A young woman is painting a beautiful mural of an old Māori man. I don’t recognise him.

“That’s Tamapahore, our great ancestor,” Kathryn Bluett-Atvars informs me later at the nearby Ngā Potiki offices.

I’m mildly embarrassed that I’ve never heard of Tamapahore. I’m not Ngā Potiki – I’m not Māori – but this is my community and I feel like I should be better informed of its history.

Fortunately for me, and perhaps others in the Papamoa region, the Ngā Potiki a Tamapahore Trust takes an inclusive approach to its community – an approach it particularly demonstrates in its work with local schools.

“I’ve always been drawn to the opportunities and privilege of working with students, regardless of their iwi,” says Bluett-Atvars, who is Ngā Potiki’s Education Co-ordinator. Ultimately she is interested in making a difference in Māori kids’ lives: kids like Ricco.

Ricco’s story

Ricco Henare used to be an “unhappy learner”, according to Bluett-Atvars, reflecting on when Ngā Potiki first came into contact with Ricco and his family.

Ricco’s mother, Sacha, agrees.

“Ricco was not interested in learning,” she says. “He took very little responsibility or accountability of his school work; he didn’t try or apply himself; he would not speak up in class in fear of getting the answer wrong; he was unconfident.”

She also noted that he didn’t particularly identify with his Māori heritage.

“He hadn’t really made too much connection to his Māori culture or showed much interest in doing so.”

But fortunately for Ricco, things were about to improve. A programme involving Ngā Potiki, his parents and his school, Golden Sands Primary School, began to connect the dots between his culture and his learning.

Maths became relevant and fun for Ricco. One teacher built skateboarding video footage into maths activities. Another incorporated practical activities involved with building a pātaka. It wasn’t long before Ricco had made impressive leaps of progress with his learning.

What’s more, he became a leader of the school’s Kapa Haka group and his learning mindset and confidence soared. All thanks to a culturally relevant and collaborative intervention, delivered at just the right time.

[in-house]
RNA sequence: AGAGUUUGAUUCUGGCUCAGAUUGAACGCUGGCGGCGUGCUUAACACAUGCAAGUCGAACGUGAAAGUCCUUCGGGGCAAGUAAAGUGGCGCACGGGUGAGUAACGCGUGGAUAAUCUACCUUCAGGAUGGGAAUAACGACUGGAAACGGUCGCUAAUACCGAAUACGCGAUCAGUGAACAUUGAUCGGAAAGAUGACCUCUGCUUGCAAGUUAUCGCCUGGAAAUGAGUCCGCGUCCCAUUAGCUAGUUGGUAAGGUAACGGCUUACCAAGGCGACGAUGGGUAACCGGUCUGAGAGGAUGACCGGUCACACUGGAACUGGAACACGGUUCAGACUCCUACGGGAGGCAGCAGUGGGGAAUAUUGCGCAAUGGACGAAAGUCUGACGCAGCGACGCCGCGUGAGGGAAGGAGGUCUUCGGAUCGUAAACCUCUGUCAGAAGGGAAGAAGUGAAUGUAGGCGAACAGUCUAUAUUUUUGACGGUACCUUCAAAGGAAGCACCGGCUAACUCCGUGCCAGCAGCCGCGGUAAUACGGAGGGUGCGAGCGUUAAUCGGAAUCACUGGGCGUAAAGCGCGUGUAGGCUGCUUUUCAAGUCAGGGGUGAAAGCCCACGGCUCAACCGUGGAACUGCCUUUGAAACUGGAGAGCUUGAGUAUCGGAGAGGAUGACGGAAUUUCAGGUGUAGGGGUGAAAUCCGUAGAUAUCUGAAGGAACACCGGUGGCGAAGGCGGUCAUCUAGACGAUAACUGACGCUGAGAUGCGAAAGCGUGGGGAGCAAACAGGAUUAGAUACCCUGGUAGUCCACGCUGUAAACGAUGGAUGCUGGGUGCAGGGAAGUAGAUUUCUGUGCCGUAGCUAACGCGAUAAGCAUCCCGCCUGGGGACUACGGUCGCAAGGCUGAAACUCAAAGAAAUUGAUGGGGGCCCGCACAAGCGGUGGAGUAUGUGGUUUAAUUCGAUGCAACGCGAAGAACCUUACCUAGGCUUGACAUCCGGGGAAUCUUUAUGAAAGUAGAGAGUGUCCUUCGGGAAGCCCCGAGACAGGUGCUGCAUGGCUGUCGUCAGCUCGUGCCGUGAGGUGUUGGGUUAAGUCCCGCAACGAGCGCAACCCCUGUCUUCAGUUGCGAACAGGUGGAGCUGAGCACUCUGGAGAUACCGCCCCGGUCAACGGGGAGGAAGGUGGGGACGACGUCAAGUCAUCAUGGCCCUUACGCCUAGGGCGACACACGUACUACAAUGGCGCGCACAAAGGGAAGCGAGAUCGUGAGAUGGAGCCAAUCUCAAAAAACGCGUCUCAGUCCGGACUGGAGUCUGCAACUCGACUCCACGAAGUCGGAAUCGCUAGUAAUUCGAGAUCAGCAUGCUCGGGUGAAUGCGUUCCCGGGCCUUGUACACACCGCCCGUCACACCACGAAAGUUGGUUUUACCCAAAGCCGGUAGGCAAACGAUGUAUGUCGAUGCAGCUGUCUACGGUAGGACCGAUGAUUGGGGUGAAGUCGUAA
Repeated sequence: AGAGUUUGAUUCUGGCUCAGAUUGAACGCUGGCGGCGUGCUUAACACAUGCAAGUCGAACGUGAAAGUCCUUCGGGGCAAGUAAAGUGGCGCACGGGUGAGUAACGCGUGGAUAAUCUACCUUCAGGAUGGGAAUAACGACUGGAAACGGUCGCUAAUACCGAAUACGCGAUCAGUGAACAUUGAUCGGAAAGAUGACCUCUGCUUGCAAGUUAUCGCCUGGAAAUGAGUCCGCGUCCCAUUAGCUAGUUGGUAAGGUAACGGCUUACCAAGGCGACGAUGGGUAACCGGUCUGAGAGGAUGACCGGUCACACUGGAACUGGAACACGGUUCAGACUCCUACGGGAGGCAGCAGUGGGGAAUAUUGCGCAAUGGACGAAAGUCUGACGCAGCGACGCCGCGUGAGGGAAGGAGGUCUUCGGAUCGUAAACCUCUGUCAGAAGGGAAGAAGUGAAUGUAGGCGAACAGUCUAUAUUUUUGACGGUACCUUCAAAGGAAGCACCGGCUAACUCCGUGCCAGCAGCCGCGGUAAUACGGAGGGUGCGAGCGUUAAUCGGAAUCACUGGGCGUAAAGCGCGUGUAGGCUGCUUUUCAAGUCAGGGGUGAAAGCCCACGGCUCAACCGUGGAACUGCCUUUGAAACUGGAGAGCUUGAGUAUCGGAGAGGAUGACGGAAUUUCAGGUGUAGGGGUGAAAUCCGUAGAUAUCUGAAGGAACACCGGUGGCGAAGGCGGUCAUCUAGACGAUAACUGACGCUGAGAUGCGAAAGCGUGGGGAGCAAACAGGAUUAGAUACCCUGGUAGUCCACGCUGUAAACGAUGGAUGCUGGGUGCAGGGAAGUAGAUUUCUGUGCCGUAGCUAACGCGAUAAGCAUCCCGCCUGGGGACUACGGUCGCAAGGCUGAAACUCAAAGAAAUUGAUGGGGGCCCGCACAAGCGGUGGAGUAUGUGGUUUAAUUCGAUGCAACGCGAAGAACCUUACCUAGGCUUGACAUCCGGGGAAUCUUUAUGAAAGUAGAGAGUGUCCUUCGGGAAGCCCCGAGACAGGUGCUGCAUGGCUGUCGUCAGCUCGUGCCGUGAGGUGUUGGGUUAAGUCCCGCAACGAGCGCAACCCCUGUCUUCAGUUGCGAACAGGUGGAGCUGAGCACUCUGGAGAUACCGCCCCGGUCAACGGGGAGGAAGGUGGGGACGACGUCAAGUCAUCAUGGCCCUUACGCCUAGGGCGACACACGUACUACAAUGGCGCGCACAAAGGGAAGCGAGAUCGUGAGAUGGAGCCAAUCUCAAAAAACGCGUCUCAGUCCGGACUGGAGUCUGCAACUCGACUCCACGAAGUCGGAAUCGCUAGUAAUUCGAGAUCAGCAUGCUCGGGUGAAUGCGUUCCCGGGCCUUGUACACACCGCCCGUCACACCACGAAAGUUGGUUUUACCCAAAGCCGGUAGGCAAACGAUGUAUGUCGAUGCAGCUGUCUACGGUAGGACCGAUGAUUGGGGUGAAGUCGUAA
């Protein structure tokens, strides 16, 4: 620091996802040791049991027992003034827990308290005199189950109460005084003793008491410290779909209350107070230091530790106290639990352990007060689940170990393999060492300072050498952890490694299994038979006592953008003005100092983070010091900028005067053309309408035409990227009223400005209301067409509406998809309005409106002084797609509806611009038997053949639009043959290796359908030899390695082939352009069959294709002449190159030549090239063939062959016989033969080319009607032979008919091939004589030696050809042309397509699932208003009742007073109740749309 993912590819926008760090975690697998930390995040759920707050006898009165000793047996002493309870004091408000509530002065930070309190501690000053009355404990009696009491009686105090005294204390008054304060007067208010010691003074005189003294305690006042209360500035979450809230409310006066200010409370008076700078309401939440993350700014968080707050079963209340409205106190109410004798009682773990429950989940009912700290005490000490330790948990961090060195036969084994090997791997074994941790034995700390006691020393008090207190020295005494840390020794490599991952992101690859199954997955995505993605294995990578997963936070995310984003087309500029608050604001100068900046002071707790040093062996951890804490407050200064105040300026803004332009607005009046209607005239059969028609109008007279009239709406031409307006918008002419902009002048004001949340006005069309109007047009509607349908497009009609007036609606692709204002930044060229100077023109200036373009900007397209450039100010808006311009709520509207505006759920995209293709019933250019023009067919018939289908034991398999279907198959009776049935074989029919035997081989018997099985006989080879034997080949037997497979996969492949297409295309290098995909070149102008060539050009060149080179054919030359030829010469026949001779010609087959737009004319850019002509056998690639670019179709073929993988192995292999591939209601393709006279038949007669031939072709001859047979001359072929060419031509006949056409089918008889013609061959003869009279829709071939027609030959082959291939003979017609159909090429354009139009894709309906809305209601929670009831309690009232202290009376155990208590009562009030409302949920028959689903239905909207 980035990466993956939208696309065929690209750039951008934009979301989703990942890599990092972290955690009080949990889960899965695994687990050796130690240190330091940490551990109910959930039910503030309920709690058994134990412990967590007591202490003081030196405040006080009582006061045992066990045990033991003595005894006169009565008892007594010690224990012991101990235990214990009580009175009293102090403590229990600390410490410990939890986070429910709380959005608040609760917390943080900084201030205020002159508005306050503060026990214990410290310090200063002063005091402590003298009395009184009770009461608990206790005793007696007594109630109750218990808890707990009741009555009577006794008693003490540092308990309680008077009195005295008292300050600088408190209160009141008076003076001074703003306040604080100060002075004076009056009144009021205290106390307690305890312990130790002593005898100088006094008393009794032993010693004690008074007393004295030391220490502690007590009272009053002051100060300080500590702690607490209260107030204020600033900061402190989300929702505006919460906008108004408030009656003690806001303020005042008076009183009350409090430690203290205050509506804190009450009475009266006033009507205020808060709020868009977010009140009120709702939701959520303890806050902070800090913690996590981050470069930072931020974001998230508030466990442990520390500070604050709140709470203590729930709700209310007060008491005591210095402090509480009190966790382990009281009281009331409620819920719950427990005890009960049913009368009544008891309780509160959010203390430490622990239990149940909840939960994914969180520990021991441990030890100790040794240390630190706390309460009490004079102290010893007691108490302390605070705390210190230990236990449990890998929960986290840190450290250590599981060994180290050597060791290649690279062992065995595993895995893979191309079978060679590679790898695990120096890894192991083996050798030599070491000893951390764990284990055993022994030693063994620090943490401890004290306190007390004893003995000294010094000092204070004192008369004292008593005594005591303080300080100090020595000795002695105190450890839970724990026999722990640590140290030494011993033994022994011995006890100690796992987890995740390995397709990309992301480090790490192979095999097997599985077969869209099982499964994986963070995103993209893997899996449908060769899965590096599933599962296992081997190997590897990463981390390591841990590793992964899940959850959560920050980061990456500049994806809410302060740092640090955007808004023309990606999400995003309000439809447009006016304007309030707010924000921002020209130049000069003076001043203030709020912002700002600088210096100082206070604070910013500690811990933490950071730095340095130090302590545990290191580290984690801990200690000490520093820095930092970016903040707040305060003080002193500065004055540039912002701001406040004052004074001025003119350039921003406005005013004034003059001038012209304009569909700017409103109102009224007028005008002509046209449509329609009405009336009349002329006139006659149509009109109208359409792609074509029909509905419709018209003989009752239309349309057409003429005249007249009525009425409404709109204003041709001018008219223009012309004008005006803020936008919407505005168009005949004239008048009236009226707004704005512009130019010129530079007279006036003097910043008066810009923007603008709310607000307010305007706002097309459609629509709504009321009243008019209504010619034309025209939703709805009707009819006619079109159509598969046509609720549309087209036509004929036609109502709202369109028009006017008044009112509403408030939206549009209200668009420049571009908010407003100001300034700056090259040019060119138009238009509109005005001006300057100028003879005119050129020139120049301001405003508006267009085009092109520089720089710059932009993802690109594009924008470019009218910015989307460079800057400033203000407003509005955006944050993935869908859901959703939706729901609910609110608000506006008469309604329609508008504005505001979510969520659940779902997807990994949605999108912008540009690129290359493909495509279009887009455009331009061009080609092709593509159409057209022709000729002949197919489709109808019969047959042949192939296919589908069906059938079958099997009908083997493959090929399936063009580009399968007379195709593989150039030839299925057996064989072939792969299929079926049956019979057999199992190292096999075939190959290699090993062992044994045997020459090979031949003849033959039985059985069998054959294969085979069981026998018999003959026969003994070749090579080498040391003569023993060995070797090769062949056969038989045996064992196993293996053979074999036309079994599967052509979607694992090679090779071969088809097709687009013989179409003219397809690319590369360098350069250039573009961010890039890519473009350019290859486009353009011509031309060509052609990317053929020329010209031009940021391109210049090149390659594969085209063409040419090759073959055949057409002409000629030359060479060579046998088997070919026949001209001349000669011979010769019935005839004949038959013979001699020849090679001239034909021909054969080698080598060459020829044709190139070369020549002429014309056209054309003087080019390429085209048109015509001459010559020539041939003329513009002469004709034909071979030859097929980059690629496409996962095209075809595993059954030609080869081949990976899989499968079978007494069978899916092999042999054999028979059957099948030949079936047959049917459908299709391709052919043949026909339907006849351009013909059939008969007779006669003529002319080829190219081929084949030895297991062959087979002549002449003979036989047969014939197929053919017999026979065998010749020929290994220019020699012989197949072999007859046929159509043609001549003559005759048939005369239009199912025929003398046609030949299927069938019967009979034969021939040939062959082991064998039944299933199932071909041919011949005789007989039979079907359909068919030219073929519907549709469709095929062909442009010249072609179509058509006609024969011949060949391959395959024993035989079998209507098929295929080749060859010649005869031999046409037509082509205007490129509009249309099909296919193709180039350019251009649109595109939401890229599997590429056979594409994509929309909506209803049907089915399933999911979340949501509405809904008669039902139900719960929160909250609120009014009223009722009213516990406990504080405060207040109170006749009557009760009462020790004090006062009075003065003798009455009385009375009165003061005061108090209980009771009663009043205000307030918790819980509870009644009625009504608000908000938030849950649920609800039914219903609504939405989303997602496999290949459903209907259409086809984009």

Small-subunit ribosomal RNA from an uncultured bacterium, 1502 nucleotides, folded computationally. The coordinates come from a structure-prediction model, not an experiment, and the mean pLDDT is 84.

Iwi-school-whānau collaboration in action

Ricco was one of 20 children in Papamoa to participate in a numeracy project, delivered in partnership between Ngā Potiki and the local schools under an IMER (Iwi-Ministry of Education Relationship) contract. The basic idea was to lift achievement for Māori students through the development of a culturally responsive pathway involving schools and whānau.

The numeracy project was kick-started with an Ignition Hui at Ngā Potiki’s Tahuwhakatiki marae, attended by members of the schools’ senior leadership teams. Schools were then responsible for selecting students for the project – no easy task, given the narrow parameters.

Bluett-Atvars says the evidence showed the small groups work best.

“So we limited the project to around 20 students – four or five in each school – in Years 5 and 6. The goal was we wanted to be confident that children had a changed learning mindset by the time they transitioned to Year 7.”

The main criteria were that students had to be performing below the National Standard, and they – and their families – had to identify as Māori and be proud to be Māori. The parents had to have a willingness to participate.

With the students selected, the project got underway. Three workshops were held each term, led by the schools. Overall there were 24 additional numeracy workshops over 2016 and 2017. Ngā Potiki contracted two expert maths facilitators, Dorothea Collier and Rhian Johnson, to work alongside the cohort of students, parents and teachers.

Each child’s learning progress was supported by an Individual Education Plan (IEP). Ka Hikitia (Māori education strategy) was also implemented so that the learning was scaffolded with language, culture and identity activities; it wasn’t just maths in isolation.

Using Whānau Education Action Plans (WEAPs) they worked with each whānau to establish a clear picture of where the child was and where they were heading. The headings Goals, Reality, Way Forward and Options guided this thinking.

Matt Skilton, principal of Tahatai Coast School – one of the schools involved – believes the WEAP process was a major contributor to the success of the project.

“Through this work we see our students really engaged in learning, as they know mum and dad are not only interested in what they are doing but want to be actively involved in their learning journey. It means so much to the students to have that authentic and genuine audience to share with and support them.”

“These were really powerful, powerful family discussions,” agrees Bluett-Atvars.